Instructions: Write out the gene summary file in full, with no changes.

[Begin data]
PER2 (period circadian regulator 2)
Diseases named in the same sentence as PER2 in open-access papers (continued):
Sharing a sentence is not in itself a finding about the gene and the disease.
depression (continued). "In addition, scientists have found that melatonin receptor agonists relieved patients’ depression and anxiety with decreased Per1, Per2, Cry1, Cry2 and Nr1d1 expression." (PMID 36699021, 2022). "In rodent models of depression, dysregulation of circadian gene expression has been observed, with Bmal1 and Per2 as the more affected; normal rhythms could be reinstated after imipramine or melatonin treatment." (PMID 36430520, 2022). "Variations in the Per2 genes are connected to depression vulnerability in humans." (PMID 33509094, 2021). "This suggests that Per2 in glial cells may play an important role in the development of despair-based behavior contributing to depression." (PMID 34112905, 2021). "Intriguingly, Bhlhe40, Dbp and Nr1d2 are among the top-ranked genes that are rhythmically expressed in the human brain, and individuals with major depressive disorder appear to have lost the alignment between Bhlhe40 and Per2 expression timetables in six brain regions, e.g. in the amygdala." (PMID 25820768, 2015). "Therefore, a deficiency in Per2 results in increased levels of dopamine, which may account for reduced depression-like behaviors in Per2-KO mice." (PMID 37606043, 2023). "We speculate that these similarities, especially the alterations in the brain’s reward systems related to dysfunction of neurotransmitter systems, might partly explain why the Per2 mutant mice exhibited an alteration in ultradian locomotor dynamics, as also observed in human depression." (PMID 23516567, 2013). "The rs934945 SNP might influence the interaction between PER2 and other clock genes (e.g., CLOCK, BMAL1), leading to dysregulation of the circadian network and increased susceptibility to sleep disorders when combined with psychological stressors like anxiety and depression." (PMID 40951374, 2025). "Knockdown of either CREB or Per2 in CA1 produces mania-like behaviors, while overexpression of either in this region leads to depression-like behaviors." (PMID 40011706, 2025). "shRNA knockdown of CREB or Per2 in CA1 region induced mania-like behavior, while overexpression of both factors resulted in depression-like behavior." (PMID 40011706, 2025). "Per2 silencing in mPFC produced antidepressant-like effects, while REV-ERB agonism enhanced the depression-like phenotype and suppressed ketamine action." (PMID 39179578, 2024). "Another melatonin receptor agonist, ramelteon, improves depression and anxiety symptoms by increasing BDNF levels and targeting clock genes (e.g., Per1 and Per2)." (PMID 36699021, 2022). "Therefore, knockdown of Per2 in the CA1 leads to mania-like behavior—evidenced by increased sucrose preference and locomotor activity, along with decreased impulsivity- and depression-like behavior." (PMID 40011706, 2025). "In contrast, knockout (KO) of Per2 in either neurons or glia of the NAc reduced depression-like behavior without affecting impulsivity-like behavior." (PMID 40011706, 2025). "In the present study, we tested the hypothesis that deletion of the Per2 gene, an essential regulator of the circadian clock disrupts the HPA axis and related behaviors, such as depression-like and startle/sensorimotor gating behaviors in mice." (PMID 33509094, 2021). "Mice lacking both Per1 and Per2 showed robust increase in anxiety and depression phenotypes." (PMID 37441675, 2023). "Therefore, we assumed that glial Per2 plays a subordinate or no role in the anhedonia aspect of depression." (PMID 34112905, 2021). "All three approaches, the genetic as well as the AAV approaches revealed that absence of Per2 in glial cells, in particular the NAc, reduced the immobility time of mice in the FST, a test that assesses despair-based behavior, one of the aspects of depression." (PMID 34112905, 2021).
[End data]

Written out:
PER2 (period circadian regulator 2)
Diseases named in the same sentence as PER2 in open-access papers (continued):
Sharing a sentence is not in itself a finding about the gene and the disease.
depression (continued). "In addition, scientists have found that melatonin receptor agonists relieved patients’ depression and anxiety with decreased Per1, Per2, Cry1, Cry2 and Nr1d1 expression." (PMID 36699021, 2022). "In rodent models of depression, dysregulation of circadian gene expression has been observed, with Bmal1 and Per2 as the more affected; normal rhythms could be reinstated after imipramine or melatonin treatment." (PMID 36430520, 2022). "Variations in the Per2 genes are connected to depression vulnerability in humans." (PMID 33509094, 2021). "This suggests that Per2 in glial cells may play an important role in the development of despair-based behavior contributing to depression." (PMID 34112905, 2021). "Intriguingly, Bhlhe40, Dbp and Nr1d2 are among the top-ranked genes that are rhythmically expressed in the human brain, and individuals with major depressive disorder appear to have lost the alignment between Bhlhe40 and Per2 expression timetables in six brain regions, e.g. in the amygdala." (PMID 25820768, 2015). "Therefore, a deficiency in Per2 results in increased levels of dopamine, which may account for reduced depression-like behaviors in Per2-KO mice." (PMID 37606043, 2023). "We speculate that these similarities, especially the alterations in the brain’s reward systems related to dysfunction of neurotransmitter systems, might partly explain why the Per2 mutant mice exhibited an alteration in ultradian locomotor dynamics, as also observed in human depression." (PMID 23516567, 2013). "The rs934945 SNP might influence the interaction between PER2 and other clock genes (e.g., CLOCK, BMAL1), leading to dysregulation of the circadian network and increased susceptibility to sleep disorders when combined with psychological stressors like anxiety and depression." (PMID 40951374, 2025). "Knockdown of either CREB or Per2 in CA1 produces mania-like behaviors, while overexpression of either in this region leads to depression-like behaviors." (PMID 40011706, 2025). "shRNA knockdown of CREB or Per2 in CA1 region induced mania-like behavior, while overexpression of both factors resulted in depression-like behavior." (PMID 40011706, 2025). "Per2 silencing in mPFC produced antidepressant-like effects, while REV-ERB agonism enhanced the depression-like phenotype and suppressed ketamine action." (PMID 39179578, 2024). "Another melatonin receptor agonist, ramelteon, improves depression and anxiety symptoms by increasing BDNF levels and targeting clock genes (e.g., Per1 and Per2)." (PMID 36699021, 2022). "Therefore, knockdown of Per2 in the CA1 leads to mania-like behavior—evidenced by increased sucrose preference and locomotor activity, along with decreased impulsivity- and depression-like behavior." (PMID 40011706, 2025). "In contrast, knockout (KO) of Per2 in either neurons or glia of the NAc reduced depression-like behavior without affecting impulsivity-like behavior." (PMID 40011706, 2025). "In the present study, we tested the hypothesis that deletion of the Per2 gene, an essential regulator of the circadian clock disrupts the HPA axis and related behaviors, such as depression-like and startle/sensorimotor gating behaviors in mice." (PMID 33509094, 2021). "Mice lacking both Per1 and Per2 showed robust increase in anxiety and depression phenotypes." (PMID 37441675, 2023). "Therefore, we assumed that glial Per2 plays a subordinate or no role in the anhedonia aspect of depression." (PMID 34112905, 2021). "All three approaches, the genetic as well as the AAV approaches revealed that absence of Per2 in glial cells, in particular the NAc, reduced the immobility time of mice in the FST, a test that assesses despair-based behavior, one of the aspects of depression." (PMID 34112905, 2021).